I went back and forth about whether to write a post about the Super Bowl on this blog. But, despite my hesitation today I have decided to go ahead and share some thoughts. These are my own thoughts and I think this is a fun way to tie in my love of sports which is not usually referred to in great detail on this blog. They post may not exactly reflect leadership and neighbor love thought, but I will try and make some connections here and show some of the tensions I am feeling today.
First, of all, I am ecstatic, like the rest of the 12th Man! The Seattle Seahawks are Super Bowl Champions and it feels good to have been able to cheer for my hometown team. For the first time in 8 years, I had a real legitimate rooting interest in the big game. This time around I woke up on Sunday morning to get ready for church fairly confident, unlike then. This Seahawks team was just that, a team in the fullest sense of the word- well rounded and focused. Much has been said (and rightfully so) about the Seahawks defense, but their offense and special teams are great too and I believe it showed yesterday.
I believe this is a credit to good leadership. Coach Pete Carroll has proved that his strategy and style of coaching can work. He believes in positive leadership, and that leadership is infectious and encourages rather than discourages. Yes, when people need some corrective action, he pulls them aside. But he also lets individuals be themselves, and rather force them to fit roles, he plans and works around their strengths and gifts. General Manager John Schneider and Owner Paul Allen also deserve tremendous credit for their vision, strategy, and support. Paul Allen bought this franchise to keep them in the Northwest, and because of that he will always be beloved. Together, these leaders show what strengths based leadership can look like, not just in athletics, but also in any sector. Their collaborative effort and positivity are infectious and should be lauded, as should their collective talent in recruiting, hiring, and supporting a fantastic host of assistant coaches who are highly sought over year after year for other “promotion” type opportunities by other teams.
Granted, their is a tension here. It is hard to talk about leadership in a professional football team, in an industry where millions and even billions of dollars are dispensed for a form of “entertainment.” Are professional athletes paid too much? Is this an industry (like much of larger popular culture) which perhaps takes too much money as opposed to other societal needs and the needs of our needs? Sure, absolutely! Friend and adviser Rev. Dr. Matt Skinner wrote a good reflection on this last week and I encourage you to read it.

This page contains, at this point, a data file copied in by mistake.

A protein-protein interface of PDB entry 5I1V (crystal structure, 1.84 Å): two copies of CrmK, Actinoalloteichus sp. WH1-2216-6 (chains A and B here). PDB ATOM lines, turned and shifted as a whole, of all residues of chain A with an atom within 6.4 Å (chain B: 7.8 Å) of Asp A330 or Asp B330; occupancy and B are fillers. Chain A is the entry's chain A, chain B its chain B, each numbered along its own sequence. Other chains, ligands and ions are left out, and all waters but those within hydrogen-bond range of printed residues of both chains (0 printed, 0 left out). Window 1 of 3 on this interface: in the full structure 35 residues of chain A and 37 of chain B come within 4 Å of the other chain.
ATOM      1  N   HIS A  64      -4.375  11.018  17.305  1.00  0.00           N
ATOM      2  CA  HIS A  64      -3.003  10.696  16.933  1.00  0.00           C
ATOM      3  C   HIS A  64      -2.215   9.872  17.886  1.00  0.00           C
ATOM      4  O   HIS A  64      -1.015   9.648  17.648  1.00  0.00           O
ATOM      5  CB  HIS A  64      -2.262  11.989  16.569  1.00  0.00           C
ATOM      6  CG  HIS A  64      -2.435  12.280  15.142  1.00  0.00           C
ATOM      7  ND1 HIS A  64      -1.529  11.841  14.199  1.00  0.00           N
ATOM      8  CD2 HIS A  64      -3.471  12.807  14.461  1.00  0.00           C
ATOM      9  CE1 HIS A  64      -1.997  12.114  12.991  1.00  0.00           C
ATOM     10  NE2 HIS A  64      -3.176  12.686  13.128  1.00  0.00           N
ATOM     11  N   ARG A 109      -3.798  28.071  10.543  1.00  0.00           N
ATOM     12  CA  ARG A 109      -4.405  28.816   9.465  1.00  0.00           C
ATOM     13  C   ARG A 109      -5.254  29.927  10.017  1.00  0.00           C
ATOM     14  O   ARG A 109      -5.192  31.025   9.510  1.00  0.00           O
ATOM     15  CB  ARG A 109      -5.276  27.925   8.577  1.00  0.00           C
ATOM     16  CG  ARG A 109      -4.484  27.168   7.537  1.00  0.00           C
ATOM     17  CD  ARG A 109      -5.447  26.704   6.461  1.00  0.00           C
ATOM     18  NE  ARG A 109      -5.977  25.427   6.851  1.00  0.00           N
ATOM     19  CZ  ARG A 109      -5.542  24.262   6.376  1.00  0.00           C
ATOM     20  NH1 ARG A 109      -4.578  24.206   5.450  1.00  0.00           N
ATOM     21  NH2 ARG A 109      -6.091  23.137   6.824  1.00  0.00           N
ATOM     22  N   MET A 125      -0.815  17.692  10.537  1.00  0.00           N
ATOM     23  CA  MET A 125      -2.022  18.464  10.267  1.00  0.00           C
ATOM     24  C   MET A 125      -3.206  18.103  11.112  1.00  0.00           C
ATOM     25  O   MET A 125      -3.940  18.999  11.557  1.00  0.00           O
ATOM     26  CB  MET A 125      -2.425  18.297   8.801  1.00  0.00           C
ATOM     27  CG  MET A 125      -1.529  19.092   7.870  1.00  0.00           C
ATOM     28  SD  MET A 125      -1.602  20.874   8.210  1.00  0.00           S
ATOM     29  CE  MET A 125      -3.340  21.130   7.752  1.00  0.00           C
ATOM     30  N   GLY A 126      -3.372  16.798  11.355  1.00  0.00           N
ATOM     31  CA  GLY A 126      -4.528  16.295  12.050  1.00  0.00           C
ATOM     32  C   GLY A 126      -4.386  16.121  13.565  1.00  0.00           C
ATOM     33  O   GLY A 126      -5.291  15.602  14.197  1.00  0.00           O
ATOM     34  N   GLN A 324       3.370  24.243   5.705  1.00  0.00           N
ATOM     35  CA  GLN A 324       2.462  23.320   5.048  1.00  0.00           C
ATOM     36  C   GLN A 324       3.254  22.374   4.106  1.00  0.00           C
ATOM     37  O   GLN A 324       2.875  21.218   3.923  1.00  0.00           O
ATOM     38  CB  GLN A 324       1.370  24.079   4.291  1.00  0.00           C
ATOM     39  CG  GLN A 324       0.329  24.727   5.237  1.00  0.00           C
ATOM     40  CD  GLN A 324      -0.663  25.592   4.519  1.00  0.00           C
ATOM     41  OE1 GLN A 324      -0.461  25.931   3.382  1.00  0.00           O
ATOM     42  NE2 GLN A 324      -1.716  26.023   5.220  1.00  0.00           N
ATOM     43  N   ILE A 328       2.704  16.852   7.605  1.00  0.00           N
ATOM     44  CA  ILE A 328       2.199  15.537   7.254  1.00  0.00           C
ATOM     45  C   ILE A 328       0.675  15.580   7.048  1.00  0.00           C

So, in spite of this tension, when your team, city, or group wins its impossible to quell your feeling of joy and pride. And that is not a bad thing. The whole “othering” thing is a problem (the “other city” or “other team), but at the same time, at least in terms of sports, there is the creation of fellowship and community around an event and team. (Even if its so strongly commercialistic to the craziest extent. For instance, consider the cost of commercials to air during the Super Bowl, or the fact that the Super Bowl yesterday has now been announced to have been the most watched TV program ever in the United States.)
Speaking of community, it was amazing to me yesterday to be watching the Seahawks in Minnesota and having so many of my Vikings fan friends root for the Broncos. Why did so many of them want the Broncos to win? Alternatively, my Packers fan friends almost unanimously rooted for the Seahawks, out of conference loyalty. (I don’t know if there is a direct correlation, but I do wonder if my Packers fan friends might be generally smarter than my Vikings fan friends. Maybe not, but its something I pondered.)
Some people had questions about the whole “12th Man” thing, and the raising of the flag, etc. For those of you who think this is some high school like ritual, you just don’t understand the way the community in the Pacific Northwest rallies and can rally. The 12th Man is a community in the fullest sense, and the raising of the flag is symbolic of showing the support and solidarity of a whole region (the Pacific Northwest) and ex-pat Northwesterners scattered across the country and the world. Take a look at all of the pictures of the fireworks and 12th Man flag over the Space Needle, or all of the downtown buildings which at night spelled out the number twelve. (Or the countless pictures taken with 12th Man flags and banners all over the world.)
The 12th Man is definitely special, but its not necessarily unique to the Seahawks, at least in the spirit of community around a team in the Northwest. The same energy can be seen by the thousands of supporters of the Seattle Sounders. It can be seen by the thousands still hoping for the return of the Sonics to Seattle, and the thousands hoping the Mariners return to relevance. Every region and city has a huge fan base, but none can quite claim the noise and spirit records of those in the Northwest.
If you want to know why the fans are so passionate about their team, see this story about Derrick Coleman. This is just one story, but this is a team of people that faced negativity or challenges in their lives but refused to be told “no.” Instead, like Russell Wilson’s father once told him, “Why not you?” The 12th Man likewise could ask, “Why not us?” And on Wednesday with a grand parade and celebration the city of Seattle and the Pacific Northwest will be able to celebrate together as a large community of the 12th Man, the Seahawks.
If you are Broncos fan, I am sorry that you may be feeling great disappointment today. But as a Seahawks fan, let me say it feels wonderful to finally claim that this team has won a Super Bowl. Here’s to many more, and to a team and region which are so greatly connected in support of one another.